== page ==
Bayless: No, it really didn’t. Blackstone has been very active in the sector, they understand the investment thesis student housing provides, especially our resiliency and stability in times of macro uncertainty. And their long-term approach to our business is key to navigating short term volatility. We continue to see positive fundamentals and sector tailwinds as the industry once again is demonstrating it resiliency and ability to thrive in different types of economic environments.    

SHB: Everyone in commercial real estate knows the name Blackstone, but they may not be familiar with how Blackstone works. Any insight on how the company is to be involved with?

Bayless: As I’ve had the opportunity to meet and work with the Blackstone executives and their teams, I’ve been overwhelmed by the kind and caring culture at Blackstone. They truly care about their people, and that includes those who work at Blackstone, those who work at its portfolio companies, and all those that interact with its companies, be it customers, partners and others. They have been so thoughtful in welcoming us to the Blackstone family of companies. And it’s quite a bonus that they happen to also be some of the smartest and brightest real estate minds in the world. They have been additive to just about everything we have had the opportunity to collaborate on. There’s a ton of synergy between the culture and values of our companies and how we conduct business to create value for all our stakeholders.  We also have great alignment with Blackstone with regard to our approach to ESG. ACC has been the leader with ESG in the student housing space, and Blackstone values that and will help us advance our program to new levels. 

SHB: What is your message going forward about the identity of ACC? Who are you now? How are you going to differentiate yourself as a Blackstone portfolio company?

Bayless: We are who we have always been, and we will continue to be the same best-in-class company that students, parents and universities have come to trust and rely upon to deliver world class products and services. We certainly hope to continue to be the bellwether for our industry. We had a town hall with the Blackstone executives several weeks ago and our corporate team members and I were asked a similar question. I replied, ‘American Campus Communities – a Blackstone portfolio company,’ and did the ceremonial mic drop. When you put our two brands together, it is powerful. We only see the Blackstone brand further enhancing and bringing more credibility to the best-in-class brand we have created in the student housing space. 

SHB: Rising interest rates aside, the student housing sector is in pretty good shape this fall. What is your take on the industry at this point in time? 

Bayless: The fundamentals of our space are better than they have been at any point in the past decade. You really must go back to 2006 or 2007 to see the fundamentals line up like they are right now. National supply has been coming down, not because there is less interest in the space or because there are fewer developers, but due to the barriers to entry in so many college towns. At the same time, enrollment at top universities is growing. Companies across the board will tell you that the fall 2022 lease-up was very strong. It’s worth noting that universities continue to have limited capital and they are focused on using that capital for academic and research infrastructure. Public-private partnership transactions have become the preferred method of delivery for colleges and institutions in delivering new modern on-campus supply. Across the board, it is a great time to be in the student housing sector.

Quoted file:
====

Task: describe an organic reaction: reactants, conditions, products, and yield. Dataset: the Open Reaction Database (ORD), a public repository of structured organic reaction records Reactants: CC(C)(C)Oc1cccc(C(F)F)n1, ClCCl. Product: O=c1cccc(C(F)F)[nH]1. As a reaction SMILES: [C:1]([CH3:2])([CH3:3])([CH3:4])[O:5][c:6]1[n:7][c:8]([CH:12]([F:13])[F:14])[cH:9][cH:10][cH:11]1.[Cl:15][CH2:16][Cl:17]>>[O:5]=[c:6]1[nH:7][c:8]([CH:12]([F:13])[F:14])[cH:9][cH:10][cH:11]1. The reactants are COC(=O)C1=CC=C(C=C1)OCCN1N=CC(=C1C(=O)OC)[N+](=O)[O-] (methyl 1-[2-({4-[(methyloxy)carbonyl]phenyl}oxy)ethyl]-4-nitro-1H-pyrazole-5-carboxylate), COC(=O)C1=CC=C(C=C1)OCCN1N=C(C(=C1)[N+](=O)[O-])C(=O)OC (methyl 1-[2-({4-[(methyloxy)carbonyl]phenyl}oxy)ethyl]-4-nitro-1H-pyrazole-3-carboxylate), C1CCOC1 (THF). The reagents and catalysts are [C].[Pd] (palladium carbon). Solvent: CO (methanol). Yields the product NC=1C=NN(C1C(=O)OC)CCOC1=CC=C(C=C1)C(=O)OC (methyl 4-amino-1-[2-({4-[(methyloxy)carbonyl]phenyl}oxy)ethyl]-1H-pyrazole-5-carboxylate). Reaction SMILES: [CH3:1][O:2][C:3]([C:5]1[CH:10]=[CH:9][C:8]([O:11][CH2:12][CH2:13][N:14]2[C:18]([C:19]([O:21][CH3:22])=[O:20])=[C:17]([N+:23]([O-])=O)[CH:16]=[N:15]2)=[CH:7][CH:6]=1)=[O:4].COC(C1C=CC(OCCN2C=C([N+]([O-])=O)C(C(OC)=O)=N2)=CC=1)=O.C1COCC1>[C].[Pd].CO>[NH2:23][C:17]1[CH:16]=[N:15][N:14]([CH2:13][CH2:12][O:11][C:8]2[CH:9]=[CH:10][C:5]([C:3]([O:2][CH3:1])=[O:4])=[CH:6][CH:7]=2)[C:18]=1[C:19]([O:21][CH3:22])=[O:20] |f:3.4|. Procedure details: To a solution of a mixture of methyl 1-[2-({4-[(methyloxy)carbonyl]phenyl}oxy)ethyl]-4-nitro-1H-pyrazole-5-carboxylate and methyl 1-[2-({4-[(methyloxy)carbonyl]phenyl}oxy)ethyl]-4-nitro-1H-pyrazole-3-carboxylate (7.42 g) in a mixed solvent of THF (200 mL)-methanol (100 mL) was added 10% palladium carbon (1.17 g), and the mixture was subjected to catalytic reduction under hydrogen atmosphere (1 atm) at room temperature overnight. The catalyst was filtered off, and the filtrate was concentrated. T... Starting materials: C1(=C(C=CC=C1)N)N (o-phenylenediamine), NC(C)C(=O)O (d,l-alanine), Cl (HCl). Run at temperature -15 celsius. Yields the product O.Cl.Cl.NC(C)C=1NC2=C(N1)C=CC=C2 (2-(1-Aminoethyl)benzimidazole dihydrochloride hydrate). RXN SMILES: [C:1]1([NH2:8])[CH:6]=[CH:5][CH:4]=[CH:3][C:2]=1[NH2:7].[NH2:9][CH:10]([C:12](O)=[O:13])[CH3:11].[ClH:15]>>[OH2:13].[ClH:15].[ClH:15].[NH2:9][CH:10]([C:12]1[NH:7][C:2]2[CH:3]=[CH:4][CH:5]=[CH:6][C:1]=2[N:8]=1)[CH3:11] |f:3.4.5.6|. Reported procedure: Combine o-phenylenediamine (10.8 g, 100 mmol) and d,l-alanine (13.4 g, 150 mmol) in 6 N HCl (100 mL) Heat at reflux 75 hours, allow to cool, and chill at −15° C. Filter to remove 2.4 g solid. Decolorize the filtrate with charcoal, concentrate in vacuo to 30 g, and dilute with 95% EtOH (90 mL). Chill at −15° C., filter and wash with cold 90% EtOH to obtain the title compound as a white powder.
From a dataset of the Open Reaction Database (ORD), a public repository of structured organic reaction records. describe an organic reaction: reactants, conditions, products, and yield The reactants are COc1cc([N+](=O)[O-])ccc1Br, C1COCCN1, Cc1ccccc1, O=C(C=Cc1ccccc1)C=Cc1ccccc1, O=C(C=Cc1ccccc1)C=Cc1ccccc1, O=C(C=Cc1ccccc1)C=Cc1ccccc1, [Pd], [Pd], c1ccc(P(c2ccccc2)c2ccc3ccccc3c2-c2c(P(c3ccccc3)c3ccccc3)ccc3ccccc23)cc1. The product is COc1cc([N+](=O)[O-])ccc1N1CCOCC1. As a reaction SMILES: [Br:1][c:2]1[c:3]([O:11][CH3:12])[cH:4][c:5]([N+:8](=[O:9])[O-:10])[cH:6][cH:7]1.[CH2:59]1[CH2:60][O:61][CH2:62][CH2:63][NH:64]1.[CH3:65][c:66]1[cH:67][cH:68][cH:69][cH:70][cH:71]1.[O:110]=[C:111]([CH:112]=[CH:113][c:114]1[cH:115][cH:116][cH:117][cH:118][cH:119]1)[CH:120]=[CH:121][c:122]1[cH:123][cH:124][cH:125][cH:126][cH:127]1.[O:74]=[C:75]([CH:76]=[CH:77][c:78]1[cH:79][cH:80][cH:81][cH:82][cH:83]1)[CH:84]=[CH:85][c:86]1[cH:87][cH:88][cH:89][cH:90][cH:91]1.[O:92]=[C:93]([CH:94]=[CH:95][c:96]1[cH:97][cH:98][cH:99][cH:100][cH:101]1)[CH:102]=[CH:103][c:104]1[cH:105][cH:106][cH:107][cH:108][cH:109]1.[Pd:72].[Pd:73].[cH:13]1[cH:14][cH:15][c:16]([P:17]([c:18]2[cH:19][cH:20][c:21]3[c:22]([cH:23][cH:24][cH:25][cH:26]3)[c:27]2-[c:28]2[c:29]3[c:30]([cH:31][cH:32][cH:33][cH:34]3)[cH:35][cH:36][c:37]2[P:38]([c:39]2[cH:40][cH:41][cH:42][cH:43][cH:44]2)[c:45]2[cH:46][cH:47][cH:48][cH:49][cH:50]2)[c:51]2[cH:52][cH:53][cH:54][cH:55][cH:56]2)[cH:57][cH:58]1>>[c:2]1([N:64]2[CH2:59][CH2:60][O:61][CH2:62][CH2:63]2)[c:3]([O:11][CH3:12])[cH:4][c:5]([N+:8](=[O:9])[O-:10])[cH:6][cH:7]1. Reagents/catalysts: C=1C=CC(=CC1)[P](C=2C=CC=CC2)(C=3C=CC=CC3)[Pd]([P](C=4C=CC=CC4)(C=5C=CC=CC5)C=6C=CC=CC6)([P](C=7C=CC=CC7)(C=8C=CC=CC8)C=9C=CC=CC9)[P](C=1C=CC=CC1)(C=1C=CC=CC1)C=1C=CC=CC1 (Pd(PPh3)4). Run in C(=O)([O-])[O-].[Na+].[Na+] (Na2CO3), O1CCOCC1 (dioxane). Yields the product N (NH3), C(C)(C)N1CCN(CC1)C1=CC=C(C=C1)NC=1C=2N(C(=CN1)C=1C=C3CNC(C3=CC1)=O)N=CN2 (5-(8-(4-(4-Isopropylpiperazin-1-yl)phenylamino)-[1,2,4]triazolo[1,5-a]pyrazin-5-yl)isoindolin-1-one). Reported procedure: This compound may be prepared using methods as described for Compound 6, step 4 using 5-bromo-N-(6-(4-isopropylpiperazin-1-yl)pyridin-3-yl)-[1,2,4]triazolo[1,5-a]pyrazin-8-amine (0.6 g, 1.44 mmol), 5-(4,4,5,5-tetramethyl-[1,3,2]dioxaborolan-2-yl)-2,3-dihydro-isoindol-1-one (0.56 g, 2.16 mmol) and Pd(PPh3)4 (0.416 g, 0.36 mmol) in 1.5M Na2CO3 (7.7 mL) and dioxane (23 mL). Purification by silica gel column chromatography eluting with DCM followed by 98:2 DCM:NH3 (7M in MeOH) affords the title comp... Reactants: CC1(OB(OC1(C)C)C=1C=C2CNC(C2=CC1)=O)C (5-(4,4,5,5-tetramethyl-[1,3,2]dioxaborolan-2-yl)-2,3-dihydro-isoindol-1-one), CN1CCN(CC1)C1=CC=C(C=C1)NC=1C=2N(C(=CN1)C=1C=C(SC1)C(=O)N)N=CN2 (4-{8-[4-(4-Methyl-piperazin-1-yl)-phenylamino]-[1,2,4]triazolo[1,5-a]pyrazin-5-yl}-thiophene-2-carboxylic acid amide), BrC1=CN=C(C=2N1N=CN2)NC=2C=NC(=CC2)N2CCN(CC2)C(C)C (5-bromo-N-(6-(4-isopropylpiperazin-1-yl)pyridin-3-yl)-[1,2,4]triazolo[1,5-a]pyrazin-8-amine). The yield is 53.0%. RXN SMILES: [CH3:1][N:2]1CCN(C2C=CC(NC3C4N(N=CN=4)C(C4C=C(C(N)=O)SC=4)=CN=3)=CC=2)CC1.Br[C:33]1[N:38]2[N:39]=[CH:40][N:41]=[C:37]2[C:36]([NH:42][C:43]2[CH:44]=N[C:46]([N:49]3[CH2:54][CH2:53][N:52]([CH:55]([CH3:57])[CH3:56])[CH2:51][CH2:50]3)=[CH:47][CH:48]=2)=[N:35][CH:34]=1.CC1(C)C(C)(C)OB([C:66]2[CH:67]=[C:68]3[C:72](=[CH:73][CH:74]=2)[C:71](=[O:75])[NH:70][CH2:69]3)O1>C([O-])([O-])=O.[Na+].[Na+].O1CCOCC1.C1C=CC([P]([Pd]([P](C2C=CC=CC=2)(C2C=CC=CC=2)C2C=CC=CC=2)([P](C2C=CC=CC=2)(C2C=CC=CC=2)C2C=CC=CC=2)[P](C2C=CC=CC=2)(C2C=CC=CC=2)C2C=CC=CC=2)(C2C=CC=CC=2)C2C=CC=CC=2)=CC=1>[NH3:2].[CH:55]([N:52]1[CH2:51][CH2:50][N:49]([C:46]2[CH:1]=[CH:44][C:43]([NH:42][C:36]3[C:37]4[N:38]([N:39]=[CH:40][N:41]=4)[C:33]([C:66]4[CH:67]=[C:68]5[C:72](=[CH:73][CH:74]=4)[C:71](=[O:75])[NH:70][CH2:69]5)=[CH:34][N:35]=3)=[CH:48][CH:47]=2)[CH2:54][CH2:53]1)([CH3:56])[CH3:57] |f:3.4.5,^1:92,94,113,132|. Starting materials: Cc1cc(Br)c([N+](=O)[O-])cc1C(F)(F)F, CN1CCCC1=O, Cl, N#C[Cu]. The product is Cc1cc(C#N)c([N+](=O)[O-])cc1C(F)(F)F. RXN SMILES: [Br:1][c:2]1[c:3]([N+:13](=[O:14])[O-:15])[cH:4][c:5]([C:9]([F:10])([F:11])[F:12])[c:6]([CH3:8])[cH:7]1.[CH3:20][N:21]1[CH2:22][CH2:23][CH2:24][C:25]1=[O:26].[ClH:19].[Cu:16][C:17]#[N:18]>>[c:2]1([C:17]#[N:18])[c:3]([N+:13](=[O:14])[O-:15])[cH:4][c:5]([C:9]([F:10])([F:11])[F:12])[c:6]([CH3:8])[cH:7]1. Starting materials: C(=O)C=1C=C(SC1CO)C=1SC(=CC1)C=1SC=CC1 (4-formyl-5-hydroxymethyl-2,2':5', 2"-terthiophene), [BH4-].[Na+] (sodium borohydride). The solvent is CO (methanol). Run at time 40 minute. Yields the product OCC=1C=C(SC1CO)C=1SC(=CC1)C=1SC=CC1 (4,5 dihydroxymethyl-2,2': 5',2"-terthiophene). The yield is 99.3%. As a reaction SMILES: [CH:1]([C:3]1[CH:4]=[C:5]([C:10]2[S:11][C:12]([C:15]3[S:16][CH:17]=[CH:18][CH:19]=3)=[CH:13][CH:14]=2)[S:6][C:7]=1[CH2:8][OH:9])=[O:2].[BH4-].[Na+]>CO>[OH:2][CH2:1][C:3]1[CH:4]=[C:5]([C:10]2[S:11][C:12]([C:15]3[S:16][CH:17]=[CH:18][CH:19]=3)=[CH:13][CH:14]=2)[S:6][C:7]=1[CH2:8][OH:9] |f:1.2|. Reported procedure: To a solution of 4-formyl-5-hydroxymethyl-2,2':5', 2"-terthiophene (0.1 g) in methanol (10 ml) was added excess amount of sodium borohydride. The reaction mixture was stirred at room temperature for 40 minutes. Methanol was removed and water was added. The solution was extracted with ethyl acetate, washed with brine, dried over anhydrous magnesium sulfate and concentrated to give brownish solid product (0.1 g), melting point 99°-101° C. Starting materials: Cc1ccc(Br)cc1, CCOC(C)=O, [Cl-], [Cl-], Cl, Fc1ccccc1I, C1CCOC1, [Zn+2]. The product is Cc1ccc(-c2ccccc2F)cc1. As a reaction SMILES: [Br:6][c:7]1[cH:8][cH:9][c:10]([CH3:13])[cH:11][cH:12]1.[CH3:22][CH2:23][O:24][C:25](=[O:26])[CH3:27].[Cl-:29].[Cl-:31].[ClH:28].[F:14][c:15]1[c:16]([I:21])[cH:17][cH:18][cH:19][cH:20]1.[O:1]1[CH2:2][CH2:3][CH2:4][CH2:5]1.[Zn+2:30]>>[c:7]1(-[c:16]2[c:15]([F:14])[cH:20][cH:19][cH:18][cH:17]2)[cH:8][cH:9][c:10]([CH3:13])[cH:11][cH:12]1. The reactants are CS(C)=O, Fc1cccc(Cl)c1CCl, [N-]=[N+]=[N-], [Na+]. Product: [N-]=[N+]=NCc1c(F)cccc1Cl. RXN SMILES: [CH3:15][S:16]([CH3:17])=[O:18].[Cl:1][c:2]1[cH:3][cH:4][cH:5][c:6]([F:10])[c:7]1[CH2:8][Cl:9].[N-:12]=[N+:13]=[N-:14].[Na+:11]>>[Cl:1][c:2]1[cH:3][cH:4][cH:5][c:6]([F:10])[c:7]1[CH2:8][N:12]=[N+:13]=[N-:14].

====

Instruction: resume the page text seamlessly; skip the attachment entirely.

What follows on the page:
SHB: Are you excited about dipping your toes back into the off-campus acquisitions and development market? 

Bayless: Yes, we’re excited about both potential development and acquisitions. There is currently a bit of a lull in the acquisitions market at the moment as pricing is settling out based on interest rate trends in the market. We will always be prudent in executing appropriately during the cycles of real estate in terms of when it’s time to buy, develop and/or sell, and with Blackstone’s support, we have the capability to do any of those things when they make the most sense.

SHB: When the industry has seen deals like this in the past, it seems a lot of company executives peel away from the new entity after a period of time. Is that going to happen at ACC?

Bayless: I think that you will see very little change at ACC. Our team is focused on operating the business for the long-term. When you look at some of the other industry acquisitions that took place, those were operators buying operators or existing platforms buying just the real estate assets. The Blackstone-ACC transaction was a portfolio acquisition of the entire company and the on-going enterprise as it has always existed. 

SHB: Do you miss looking at the stock ticker every day? Are you going to miss those quarterly earnings calls?

Bayless: No, not at all. I’m excited to spend my time focused on the business and creating value and a positive experience for all our stakeholders. In the six months that I’ve been interacting with Blackstone’s team, every single question they ask is a prudent question that should be asked, and every input given has been constructive, additive, and meaningful. It’s truly refreshing. I’ve told the team many times that under Blackstone ownership, American Campus Communities will reach its full potential. 

—Interview by Randall Shearin and Richard Kelley

This article was originally published in the September/October 2022 issue of Student Housing Business magazine